Majed Naser’s injury is a big loss to Al Ahli, but hopefully the goalkeeper will come back wiser and tone down his celebrations.
Flip that went flop for Al Ahli’s Majed Naser
Majed Naser has done it again. No, he has not slapped, smacked, socked or thrown a rock at anyone. The Al Ahli goalkeeper has been on his best behaviour in recent times, but he has still managed to put himself out of the game for another extended period.
Banned for six months last year for his on-field misdemeanours and off-loaded by his employers Al Wasl last September, Naser had put all those controversies behind to make an impressive return in January with his new club. The 29-year-old Emirati also had forced his way back into Mahdi Ali’s national team, but now he is out for six months, again, or even more, after injuring his Achilles in the opening league game of the season.
The culprit? His unbridled enthusiasm. Having waited 93 minutes for Ahli’s first goal, in the match against Dubai, Naser let himself, go after Ahmed Khalil’s match-winner, celebrating as he usually does – with a few backflips.
This time, it was not a happy landing.
Naser will be leaving for the Portuguese city of Porto in the coming days for surgery and while he recuperates, the showman might want to reflect on this latest episode in his soap-operatic career. He has never been destiny’s favourite child and his celebrations were tempting fate.
Such acrobatic celebrations, while great to watch, are inherently dangerous and often find a place in “fails” compilations. The warning come not in fine print, but bold. Two Turkish doctors, Bulent Zerena and Haluk H Oztekin, had conducted a research on the subject in the late 1990s with the aim of “preventing score-celebration injuries”.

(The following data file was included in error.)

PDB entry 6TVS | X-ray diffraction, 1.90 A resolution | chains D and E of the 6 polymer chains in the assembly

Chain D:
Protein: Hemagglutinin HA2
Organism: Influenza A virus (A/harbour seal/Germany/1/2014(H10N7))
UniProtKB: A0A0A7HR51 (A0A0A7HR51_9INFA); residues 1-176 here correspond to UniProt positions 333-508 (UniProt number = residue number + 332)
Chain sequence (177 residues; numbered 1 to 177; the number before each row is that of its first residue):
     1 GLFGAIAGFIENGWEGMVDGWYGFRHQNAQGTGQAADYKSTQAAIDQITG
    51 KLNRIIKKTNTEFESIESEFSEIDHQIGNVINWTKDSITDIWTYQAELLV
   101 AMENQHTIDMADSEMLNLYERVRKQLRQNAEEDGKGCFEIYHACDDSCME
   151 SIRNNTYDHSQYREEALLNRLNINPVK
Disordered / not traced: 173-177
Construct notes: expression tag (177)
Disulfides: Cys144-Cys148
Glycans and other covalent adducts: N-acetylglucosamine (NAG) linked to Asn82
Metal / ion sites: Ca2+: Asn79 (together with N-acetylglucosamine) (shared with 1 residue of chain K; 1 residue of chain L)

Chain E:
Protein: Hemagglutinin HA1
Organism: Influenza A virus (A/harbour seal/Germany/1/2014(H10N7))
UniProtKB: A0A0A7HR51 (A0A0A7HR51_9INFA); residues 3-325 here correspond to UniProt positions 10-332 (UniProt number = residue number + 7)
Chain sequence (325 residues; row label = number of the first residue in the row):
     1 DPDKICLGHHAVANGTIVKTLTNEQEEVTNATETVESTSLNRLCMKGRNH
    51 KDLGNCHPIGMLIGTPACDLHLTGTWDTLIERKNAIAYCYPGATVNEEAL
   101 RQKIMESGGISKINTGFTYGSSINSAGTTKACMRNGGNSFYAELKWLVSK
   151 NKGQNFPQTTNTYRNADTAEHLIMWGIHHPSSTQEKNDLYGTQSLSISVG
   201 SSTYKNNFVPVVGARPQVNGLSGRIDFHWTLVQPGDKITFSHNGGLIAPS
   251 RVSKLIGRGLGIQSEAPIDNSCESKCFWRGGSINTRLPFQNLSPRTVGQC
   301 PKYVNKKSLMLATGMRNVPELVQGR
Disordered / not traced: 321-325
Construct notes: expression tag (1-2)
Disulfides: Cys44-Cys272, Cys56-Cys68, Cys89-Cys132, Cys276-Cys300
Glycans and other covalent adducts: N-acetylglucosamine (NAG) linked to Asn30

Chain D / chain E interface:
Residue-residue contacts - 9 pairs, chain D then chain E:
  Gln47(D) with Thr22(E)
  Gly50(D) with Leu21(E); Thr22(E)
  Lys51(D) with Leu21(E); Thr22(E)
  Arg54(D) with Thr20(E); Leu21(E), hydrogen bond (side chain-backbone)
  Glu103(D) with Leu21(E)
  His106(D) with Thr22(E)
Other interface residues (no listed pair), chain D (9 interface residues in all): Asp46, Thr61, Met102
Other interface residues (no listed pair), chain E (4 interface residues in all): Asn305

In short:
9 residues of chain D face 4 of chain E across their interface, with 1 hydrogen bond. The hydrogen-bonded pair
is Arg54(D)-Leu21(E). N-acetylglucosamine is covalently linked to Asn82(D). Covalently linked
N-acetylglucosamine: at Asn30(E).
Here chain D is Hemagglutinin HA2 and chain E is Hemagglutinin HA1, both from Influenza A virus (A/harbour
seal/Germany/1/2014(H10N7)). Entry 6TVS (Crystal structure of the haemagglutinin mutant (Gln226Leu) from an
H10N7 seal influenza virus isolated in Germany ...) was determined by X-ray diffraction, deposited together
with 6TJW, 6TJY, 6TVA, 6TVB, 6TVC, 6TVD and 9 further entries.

“Exaggerated celebrations after making a goal, such as sliding, piling up, and tackling a teammate when racing away, can result in serious injury,” they wrote in their conclusions. “In addition to general measures for preventing soccer injuries, coaches and team physicians should teach self-control and behaviour modification to minimise the risk of such injuries.
“More restrictive rules, which penalise such behaviour, may assist in the prevention of score-celebration injuries.”
We do not know if Cosmin Olaroiu, or Quique Sanchez Flores before him, ever advised Naser against his high-risk celebrations, but if Harry Redknapp were in the Ahli dugout, the goalkeeper might have earned a severe rebuke on the first attempt.
Redknapp knows the danger of such celebrations.
He was the Portsmouth manager in 2006 when his striker Lomana LuaLua injured his ankle, while celebrating a goal against Arsenal, with a trademark somersault.
In 2007, Sir Alex Ferguson had ordered Nani to stop his back-flipping celebrations after the Portuguese winger landed painfully following a flip as he celebrated a goal on his Manchester United debut in a friendly against Shenzhen FC.
Ferguson, of course, had good reasons for it. During his 26 years at Man United, he had watched many of the Premier League’s top stars suffering injuries as they went overboard with their celebrations.
In 1997, Celestine Babayaro broke his leg as he celebrated a goal with a somersault during a pre-season game and his Chelsea debut was delayed for a few months. That same year, Patrick Vieira was put out of action for five weeks after injuring himself in an extravagant slide on his knees as he celebrated a goal against Ferguson’s team.
There are plenty of other such tales. In 2008, the Argentine striker Fabian Espindola celebrated a goal that wasn’t with a back flip and sprained his ankle.
“I’m embarrassed,” Espindola said later. “I’m never going to do that again. I’ve done it a million times. If I would have known, I never would have done it.”
Hopefully, Naser comes back with a similar resolve. He is too valuable a player to spend six months on the sidelines.